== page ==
Two hours, seventeen minutes, nine seconds left to go, according to the ugly green numbers on my wrist. Why she couldn’t have bought me a normal, wind- up watch for Christmas I don’t know. Can I make the walk today? The weather’s holding up for now but the sky in the distance looks heavy, I could always take the umbrella from out the back; I’ll bring it back tomorrow. I probably should take it, just in case. I want to take the bus if I’m being honest but then I know she’ll ask, ask if I took the bus but then if it does rain she’ll know anyway if I’ve walked. The umbrella might keep my top half dry but my trousers will be all wet and she’ll scold, she’ll say ‘why didn’t you take the bus?’ She’ll say that but she’ll think you silly old fool. What she can’t seem to understand is I’ve got two perfectly good legs, I can walk, so why would I take the bus? This damn knee if it wasn’t for the knee I wouldn’t think twice about walking but now it’s not only my back but my knee as well, and what must I look like perched on this stool like some decrepit old man. I can stand, I would stand if it wasn’t for the damn knee and when it comes to working in this grocery store eight hours a day I’ve got no other choice. ‘Here you go, Dennis love,’ said the manager when she handed me the stool, ‘rest that knee of yours now,’ and it killed me to take the stool, just like it kills me to let her talk to me like that but I have no option in either case.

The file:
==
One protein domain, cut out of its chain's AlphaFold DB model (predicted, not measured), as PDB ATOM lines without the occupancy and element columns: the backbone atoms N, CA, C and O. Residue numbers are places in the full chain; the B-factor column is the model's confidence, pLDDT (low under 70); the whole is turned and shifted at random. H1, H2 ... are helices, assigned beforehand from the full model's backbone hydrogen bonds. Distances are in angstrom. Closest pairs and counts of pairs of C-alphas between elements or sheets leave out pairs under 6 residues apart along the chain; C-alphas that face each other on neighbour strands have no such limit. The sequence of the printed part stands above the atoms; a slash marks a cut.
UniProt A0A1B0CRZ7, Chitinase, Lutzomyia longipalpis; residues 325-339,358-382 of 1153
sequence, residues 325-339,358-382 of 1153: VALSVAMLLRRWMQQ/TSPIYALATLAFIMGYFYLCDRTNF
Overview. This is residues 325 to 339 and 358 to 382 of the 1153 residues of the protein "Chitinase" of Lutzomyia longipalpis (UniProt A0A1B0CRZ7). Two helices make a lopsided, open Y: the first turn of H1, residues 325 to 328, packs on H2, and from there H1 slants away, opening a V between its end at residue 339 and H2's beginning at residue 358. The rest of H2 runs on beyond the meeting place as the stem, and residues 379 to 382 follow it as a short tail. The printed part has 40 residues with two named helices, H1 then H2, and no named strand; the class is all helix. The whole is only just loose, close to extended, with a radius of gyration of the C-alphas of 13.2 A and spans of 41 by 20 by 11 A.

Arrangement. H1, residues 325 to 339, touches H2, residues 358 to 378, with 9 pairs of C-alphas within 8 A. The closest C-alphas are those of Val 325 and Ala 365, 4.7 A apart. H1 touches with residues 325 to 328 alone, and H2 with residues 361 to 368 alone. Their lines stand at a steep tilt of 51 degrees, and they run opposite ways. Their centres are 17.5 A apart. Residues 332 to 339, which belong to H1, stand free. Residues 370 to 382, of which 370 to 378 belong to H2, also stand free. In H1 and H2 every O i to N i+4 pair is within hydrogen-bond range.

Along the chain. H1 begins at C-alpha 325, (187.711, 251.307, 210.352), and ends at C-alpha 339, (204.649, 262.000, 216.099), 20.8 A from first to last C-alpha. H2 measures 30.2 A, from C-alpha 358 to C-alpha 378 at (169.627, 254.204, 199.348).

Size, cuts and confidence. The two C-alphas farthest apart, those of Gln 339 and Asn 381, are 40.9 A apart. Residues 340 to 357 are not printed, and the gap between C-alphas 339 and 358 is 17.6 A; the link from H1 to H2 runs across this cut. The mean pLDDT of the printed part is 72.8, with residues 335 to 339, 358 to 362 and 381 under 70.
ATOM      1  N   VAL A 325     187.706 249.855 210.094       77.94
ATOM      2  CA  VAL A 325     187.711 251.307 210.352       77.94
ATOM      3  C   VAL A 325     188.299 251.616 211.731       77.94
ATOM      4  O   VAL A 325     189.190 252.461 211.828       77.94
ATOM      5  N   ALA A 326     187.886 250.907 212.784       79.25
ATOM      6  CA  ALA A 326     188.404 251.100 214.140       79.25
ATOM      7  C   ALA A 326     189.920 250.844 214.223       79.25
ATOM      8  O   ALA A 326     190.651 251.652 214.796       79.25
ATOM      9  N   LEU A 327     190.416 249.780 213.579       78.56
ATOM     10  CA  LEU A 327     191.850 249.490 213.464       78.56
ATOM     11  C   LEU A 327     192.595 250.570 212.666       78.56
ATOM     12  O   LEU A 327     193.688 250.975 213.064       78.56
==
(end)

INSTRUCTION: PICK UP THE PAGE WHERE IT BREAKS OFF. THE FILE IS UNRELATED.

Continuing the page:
There’s been a racket going on for the last ten minutes. It’s that young boy over there, he’s making all sorts of noise picking things up, moving them to the wrong place. Apples in with oranges, lettuces and cabbages all mixed up. Put the melon down, I’d say to him, no means no and that would be the end of that but the old fella he’s with can’t barely control that walking stick let alone the kid. God knows I’d be telling him if he was one of mine, making all that noise and what’s that he’s saying now? This damn hearing it’s getting worse but I won’t be telling anyone that, I’m not having anyone think I need some hearing aid, I’m not sticking some thing in my ear for everyone to see might as well walk with a walking stick like the old fella and there’s no chance of that now, no. What would she think of that? She thinks already that I need to take buses and wear big coats like I’m her dad and an old dad for that well I’m not, not that it matters anyway. I’ve seen how she looks at me when she doesn’t know I’m watching. She probably thinks I’m blind as well as deaf and incapable of walking to work well I won’t have it, age is just a number is what she used to say. I used to think she was convincing me but now I see she was trying to convince herself, not that easy though now the years have ticked by and there’s her all pretty still, despite the odd wrinkle, and I see that she’s bothered although she promised she never would be. Well, my fault really. I should have seen through it, I should have known that one day she’d see me not for me but for my age, but I won’t have it. I won’t let her be right, this damn knee and back I’ll fight past it if it’s the last thing I do, I’m not some old man like that old fella over there look at him all bent over on the walking stick and that kid’s still causing a scene, still grabbing this and that while the old fella’s telling him put it down, put it down, at least that’s what I think he’s saying anyway. He’s coming over now, puts the basket on the counter, shakes his head. ‘Mr…’ he says, straining his eyes, trying to read my name tag he is, well if his eyesights failing that ain’t my problem. He’ll just have to do with not knowing my name. Mr Peters, but that’s my business not his. The kids at the back of the shop now laughing his head off while the old fella just shakes his head at me, he’s talking to me, he’s saying ‘kids these days won’t listen, not like the old days, not like when we were kids, eh?’ Not like when we were kids? Silly old fella talking to me like I’m the same as him.